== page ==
[00:00:18] I had a rule with myself that I would not spend money until I made money. Now, there were two things. that I spent money on. one was a really bad website on GoDaddy that I did on the train on the way into the city because everyone's like, you need a web presence. And I didn't think LinkedIn was enough.
[00:00:35] anyway, I got rid of that as soon as I possibly could. And then the second one was joining a business school. The cost to join the business school for a year was 26, 000. It sounds like a lot, right? But I knew that the work I did would pay it off. That was my major expense in my business for two years, 26, 000 a year.
[00:00:58] Business school helps clever people be commercially smart. And I felt like I needed something to catch me as I free fall, out of my corporate role and into my own business. It felt like the seatbelt that I needed when I left my corporate role and it worked a treat. But also that was something that I had to discuss with my family.
[00:01:18] Would you have taken the risk? I would love to hear in the comments, would you have taken that risk? Women especially are very quick to invest in their children. They're quick to invest in their beauty routines. They're quick to invest in family holidays, which is all well and good.
[00:01:36] But when you're trying to grow your business, sometimes it might mean pumping that little bit extra into the business or stopping some of that other spending to allocate that for your business, especially if you're starting out, you've got to keep it pretty tight. People can also not want to invest in their business or not do big scary investment because they're not willing to take the risk.
[00:01:58] And I get that [00:02:00] too. Sometimes risks don't pay off and sometimes they lead to failure, but no risk, no reward. In a lot of cases in my second year of business, I kept getting random calls from women about another coach who was taking their money and not giving them the coaching. Eventually I worked out.
[00:02:22] that this coach had swindled about 250, 000 out of these poor women who had put their trust in her and their hard earned savings into her. And man, did I struggle with this. And so I offered to coach the women who came to me for free. I realize that that sounds selfless, but hear me out. It actually wasn't as selfless as you think. I just didn't want coaches to get a bad rap. because of one rotten egg. And to be fair, coaches do get a bad rap. The amount of eye rolls I used to get was unbelievable. Luckily after seven years and perhaps social proof and credibility and writing a book and all the things rarely happens these days when it does happen, I kind of call it and name it because I just don't want to.
[00:03:13] I think it's really inappropriate. But that's just me. So I understand why women are afraid to invest in themselves. They think to themselves, what if I get ripped off? I get that. What happens if it doesn't work out? Yep. What happens if my coach is not aligned to me? my question to you is what happens if it works out and that coach pushes you to be the very best version of yourself?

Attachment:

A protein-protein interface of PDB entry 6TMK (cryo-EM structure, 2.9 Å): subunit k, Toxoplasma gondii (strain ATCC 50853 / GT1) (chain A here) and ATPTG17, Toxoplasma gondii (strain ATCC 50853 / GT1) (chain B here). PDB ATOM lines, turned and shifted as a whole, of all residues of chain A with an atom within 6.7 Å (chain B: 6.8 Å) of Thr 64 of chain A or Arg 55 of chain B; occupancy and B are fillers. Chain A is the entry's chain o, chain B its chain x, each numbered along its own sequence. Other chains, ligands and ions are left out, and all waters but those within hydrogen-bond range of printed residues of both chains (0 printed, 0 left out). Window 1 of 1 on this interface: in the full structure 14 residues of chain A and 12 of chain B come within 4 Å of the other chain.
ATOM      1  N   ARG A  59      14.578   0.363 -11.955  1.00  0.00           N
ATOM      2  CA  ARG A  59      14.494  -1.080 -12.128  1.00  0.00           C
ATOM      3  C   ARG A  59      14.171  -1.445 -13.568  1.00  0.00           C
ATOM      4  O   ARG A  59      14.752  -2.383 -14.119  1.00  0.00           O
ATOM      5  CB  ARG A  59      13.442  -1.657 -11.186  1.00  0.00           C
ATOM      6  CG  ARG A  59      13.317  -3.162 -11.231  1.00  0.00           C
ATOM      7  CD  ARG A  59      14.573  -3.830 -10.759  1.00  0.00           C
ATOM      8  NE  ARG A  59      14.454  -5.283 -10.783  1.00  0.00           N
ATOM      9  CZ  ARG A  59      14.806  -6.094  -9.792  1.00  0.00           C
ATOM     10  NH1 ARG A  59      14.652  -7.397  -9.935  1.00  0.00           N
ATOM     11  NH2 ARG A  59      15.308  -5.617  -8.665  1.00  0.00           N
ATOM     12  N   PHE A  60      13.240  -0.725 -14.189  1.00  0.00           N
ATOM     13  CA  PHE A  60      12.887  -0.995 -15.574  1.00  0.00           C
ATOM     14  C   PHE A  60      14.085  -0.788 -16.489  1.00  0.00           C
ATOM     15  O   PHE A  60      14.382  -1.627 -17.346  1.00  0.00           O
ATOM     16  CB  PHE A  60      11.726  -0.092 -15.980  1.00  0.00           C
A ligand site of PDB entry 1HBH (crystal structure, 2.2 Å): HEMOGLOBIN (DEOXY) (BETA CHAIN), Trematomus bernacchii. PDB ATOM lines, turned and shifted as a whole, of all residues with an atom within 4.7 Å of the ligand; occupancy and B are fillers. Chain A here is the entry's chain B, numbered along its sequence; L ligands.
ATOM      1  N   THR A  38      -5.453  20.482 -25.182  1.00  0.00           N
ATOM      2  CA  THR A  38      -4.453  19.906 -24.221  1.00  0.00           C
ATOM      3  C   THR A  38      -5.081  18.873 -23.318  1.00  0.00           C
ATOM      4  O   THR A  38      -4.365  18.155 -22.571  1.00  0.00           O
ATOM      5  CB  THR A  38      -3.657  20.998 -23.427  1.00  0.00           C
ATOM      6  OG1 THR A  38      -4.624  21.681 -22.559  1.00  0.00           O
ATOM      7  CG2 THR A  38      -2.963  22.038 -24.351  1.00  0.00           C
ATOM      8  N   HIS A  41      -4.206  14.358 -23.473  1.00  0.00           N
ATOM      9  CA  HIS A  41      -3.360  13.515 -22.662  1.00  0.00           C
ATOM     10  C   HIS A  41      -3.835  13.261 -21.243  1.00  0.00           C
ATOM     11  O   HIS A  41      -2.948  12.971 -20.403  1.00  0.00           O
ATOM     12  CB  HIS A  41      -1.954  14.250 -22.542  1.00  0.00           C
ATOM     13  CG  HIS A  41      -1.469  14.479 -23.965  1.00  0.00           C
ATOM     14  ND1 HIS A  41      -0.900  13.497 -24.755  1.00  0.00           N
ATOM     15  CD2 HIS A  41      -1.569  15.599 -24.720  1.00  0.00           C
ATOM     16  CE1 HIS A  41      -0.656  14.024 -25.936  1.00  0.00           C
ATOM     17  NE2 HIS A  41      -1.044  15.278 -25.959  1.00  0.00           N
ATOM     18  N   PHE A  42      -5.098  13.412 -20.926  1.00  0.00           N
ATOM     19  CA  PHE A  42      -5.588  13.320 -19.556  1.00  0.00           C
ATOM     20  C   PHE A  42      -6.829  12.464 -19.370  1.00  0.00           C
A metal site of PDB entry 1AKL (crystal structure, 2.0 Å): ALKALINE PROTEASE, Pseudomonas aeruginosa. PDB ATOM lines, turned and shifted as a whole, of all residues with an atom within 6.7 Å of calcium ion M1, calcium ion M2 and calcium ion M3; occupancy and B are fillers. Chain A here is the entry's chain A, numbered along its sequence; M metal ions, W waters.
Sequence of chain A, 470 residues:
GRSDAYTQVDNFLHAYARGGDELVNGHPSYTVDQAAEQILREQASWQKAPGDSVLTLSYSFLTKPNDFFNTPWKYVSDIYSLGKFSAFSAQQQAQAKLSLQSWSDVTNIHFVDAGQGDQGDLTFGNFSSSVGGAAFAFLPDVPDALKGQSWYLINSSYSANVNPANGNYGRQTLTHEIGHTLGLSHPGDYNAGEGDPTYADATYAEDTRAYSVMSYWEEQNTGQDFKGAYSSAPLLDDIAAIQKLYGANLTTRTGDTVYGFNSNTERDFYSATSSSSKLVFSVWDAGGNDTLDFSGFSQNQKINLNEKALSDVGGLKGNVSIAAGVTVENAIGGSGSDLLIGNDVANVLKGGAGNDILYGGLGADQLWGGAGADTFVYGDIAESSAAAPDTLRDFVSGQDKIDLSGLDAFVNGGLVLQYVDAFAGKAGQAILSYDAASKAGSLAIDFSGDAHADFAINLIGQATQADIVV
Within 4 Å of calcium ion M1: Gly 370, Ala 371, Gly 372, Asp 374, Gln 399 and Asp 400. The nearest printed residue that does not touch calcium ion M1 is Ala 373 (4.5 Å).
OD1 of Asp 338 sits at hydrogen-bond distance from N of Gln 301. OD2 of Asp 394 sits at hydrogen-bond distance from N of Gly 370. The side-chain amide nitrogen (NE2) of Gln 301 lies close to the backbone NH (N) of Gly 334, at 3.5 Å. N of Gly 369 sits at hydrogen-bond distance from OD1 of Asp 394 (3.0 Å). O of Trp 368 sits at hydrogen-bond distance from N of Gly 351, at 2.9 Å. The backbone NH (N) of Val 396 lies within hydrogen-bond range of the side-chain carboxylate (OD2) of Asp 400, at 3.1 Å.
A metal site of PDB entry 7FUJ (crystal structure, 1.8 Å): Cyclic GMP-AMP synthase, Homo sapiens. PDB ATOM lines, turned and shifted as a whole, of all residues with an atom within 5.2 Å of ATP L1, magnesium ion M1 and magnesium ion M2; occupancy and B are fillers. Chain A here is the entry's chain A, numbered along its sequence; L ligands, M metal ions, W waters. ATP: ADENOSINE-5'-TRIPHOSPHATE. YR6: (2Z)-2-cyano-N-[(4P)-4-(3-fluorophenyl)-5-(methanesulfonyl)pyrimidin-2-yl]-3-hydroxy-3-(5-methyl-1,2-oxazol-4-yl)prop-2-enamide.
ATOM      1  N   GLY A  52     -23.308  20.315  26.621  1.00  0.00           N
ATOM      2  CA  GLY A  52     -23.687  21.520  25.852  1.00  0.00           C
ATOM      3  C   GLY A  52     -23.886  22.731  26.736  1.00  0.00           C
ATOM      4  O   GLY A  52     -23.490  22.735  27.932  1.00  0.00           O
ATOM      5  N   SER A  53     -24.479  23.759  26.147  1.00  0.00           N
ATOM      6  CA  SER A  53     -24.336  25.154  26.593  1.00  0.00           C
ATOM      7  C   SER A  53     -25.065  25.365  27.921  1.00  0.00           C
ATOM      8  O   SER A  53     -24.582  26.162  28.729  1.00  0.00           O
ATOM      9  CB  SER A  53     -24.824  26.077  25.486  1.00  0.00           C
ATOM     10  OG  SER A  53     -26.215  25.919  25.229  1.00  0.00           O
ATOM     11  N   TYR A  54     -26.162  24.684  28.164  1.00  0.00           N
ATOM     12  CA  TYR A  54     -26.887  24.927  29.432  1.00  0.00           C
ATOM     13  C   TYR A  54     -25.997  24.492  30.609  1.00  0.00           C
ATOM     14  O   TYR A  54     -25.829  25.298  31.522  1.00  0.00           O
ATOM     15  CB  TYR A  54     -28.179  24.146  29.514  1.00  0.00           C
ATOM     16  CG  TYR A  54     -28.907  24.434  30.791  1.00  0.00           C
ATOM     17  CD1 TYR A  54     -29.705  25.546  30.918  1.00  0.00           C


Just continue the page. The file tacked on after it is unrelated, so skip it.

[00:03:36] What happens if the networks? That they bring in for you are amazing. What happens if they believe in you long enough that you get to catch up? Surely the positives outweigh the negatives. And I'm not saying that there's only one reason you don't invest. Actually, I think there are a few.
[00:03:53] we can be a bit risk averse. So many women naturally are, are risk averse, especially when it comes to financial [00:04:00] investments. The fear of losing money or seeing, not seeing a return on investment can be a pretty big barrier for some people. Two, self doubt, that pesky imposter syndrome, that mean girl, can make women question their worthiness and capability.
[00:04:17] And this lack of confidence can lead to hesitation in making some bold investments. which stumps their personal and their professional growth. There's a lot of cultural conditioning, you know, societal norms and expectations have historically placed women in more conservative roles, discouraging them from taking financial risks or prioritizing their own development over the family or social responsibilities, right?
[00:04:40] I am so very blessed to be married to a man who allows me to be me. And I have always, and will always be the main bread winner. And perhaps that motivates me as well.
[00:04:51] We have a lack of role models, the scarcity of visible female entrepreneurs, and that's going to make it really hard for women to envisage themselves succeeding in similar roles without relatable examples. The path looks uncertain. I get that as well. We have financial constraints.
[00:05:12] Women often face unique financial challenges such as gender pay gap. Don't even get me started. Um, career interruptions because we go and have babies. And sometimes these things get in the way from investing in our business and our personal growth. We have this funny thing, I don't know if you know it, but it's called fear of failure.
[00:05:35] The fear of failure and the potential public scrutiny that comes with it can feel paralyzing to some women. Some women feel like they have more to prove and less room for error, which can deter them from taking any risks. I figure everyone's looking out for themselves. No one's watching me. So who cares?